Three reasons to choose the right Machine Learning algorithm

OpenText Professional Services insights

Here are three reasons why choosing the right algorithm is crucial for the success of any Machine Learning project.

A brief introduction to Machine Learning

When a programmer needs to create a program that outputs the price of a house based on size, they typically would write an algorithm that, depending on the input (house size), would calculate the output (price).

Sometimes that is not possible, if the programmer doesn’t have the necessary information for how a program should react to certain values. They could take existing data and try to figure out a way to intelligently react to all input values, but this is time consuming and may need to be redone if the data changes.

To avoid this, a programmer can write an algorithm, that “learns” and delivers the optimal output, depending on the input that comes in. Writing these kind of learning programs is called Machine Learning.

Common algorithms

Linear regression is one of the simplest machine learning algorithms and operates where, given a set of data, it tries to find a straight line that has the least distance between data points. An example can be seen in figure 2.

A more generalized version of the linear regression is called polynomial fitting. With polynomial fitting one tries to find a polynom of a predefined degree that has the least distance to all of the data points. Linear regression is a polynomial fitting of degree 2. An example for polynomial fittings from degree 0 to degree 9 is shown in figure 7.

Another widely used algorithm is the decision tree. In Germany, police used to buy white German cars, which resulted in white cars being unwanted when someone was looking for a used car, as there was a high chance that it was a used police car. If someone wanted to sell their used white car, they would have to answer some questions to figure out what price could be asked. This is shown in figure 1.

Figure 1: Decision Tree example

K Nearest Neighbors (KNN) is an algorithm that tries to decide, which class a data point belongs to. The algorithm takes the K nearest neighbors and checks which class the neighbors belong to. This means that for a given data point the algorithm calculates the distance to all training data points and selects the K data points that are the closest. It then counts how many of each type there are and the majority will be chosen as the predicted type.

KMeans is an algorithm, that tries to calculate an appropriate center point for a predefined number of clusters and then uses those calculated center points, to determine which class should be chosen for a new data point. This is done by selecting the center point that is the closes to the new data point.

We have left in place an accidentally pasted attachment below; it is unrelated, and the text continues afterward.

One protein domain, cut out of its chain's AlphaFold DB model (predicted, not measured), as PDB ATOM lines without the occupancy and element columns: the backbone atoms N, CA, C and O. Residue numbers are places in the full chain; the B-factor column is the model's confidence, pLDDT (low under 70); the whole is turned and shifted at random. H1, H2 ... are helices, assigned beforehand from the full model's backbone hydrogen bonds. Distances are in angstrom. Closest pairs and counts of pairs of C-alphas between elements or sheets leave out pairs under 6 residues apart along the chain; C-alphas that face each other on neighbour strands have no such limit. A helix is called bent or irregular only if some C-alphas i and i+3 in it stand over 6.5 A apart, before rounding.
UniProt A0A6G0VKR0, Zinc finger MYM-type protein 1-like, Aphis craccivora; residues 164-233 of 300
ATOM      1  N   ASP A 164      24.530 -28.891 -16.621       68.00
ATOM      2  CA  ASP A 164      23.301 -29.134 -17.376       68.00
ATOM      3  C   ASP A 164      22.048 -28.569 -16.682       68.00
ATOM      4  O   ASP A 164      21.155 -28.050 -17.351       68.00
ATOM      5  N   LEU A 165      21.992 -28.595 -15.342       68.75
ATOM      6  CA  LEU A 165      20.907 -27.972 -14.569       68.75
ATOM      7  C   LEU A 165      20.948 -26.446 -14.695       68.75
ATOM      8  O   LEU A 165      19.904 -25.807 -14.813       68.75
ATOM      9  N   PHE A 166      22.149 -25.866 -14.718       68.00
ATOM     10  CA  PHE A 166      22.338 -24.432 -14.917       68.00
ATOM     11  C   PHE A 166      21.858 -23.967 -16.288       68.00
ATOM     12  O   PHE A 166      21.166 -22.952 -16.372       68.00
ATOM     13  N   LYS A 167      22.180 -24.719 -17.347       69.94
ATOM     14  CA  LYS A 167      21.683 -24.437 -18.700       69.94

1. Not every algorithm works with every kind of data

There are Machine Learning algorithms that only work on specific kinds of data.

Take for instance a linear regression. The linear regression tries to find a line that best represents all data points and requires the input data to be rational data. Rational means, the distance between 1 and 2 is the same as the distance between 4 and 5, and 4 is double the distance of 2. Being able to divide and multiply is crucial for ratio types.

Comparing price and size works well because both are ratio types. This is shown in figure 2, where we compare the rental cost of a flat to the area the flat has.

Figure 2: Linear regression

If we were to compare the color of the flat’s interior versus price, using linear regression, it wouldn’t work since color is not a rational data type. It is impossible to determine if red is bigger than green, or to say that green is twice as colorful as red is not a rational statement. For the linear regression operating with rational data is a necessity.

The decision tree algorithm, on the other hand, can work with any kind of data, so this algorithm might be used to compare the price with the color. The drawback here is that the resulting prediction is not linear for a given price.

2. Run time complexity grows with the number of data points

There are prediction algorithms that have a longer execution time depending on the number of data points in the training data used to train that algorithm. Take the following fictitious data that shows age and relative distance to the next big city. Red, represents people that own a car, and green represents people that do not own a car.

Figure 3: Distance to City vs Age. Red: People owning a car. Green: People not owning a car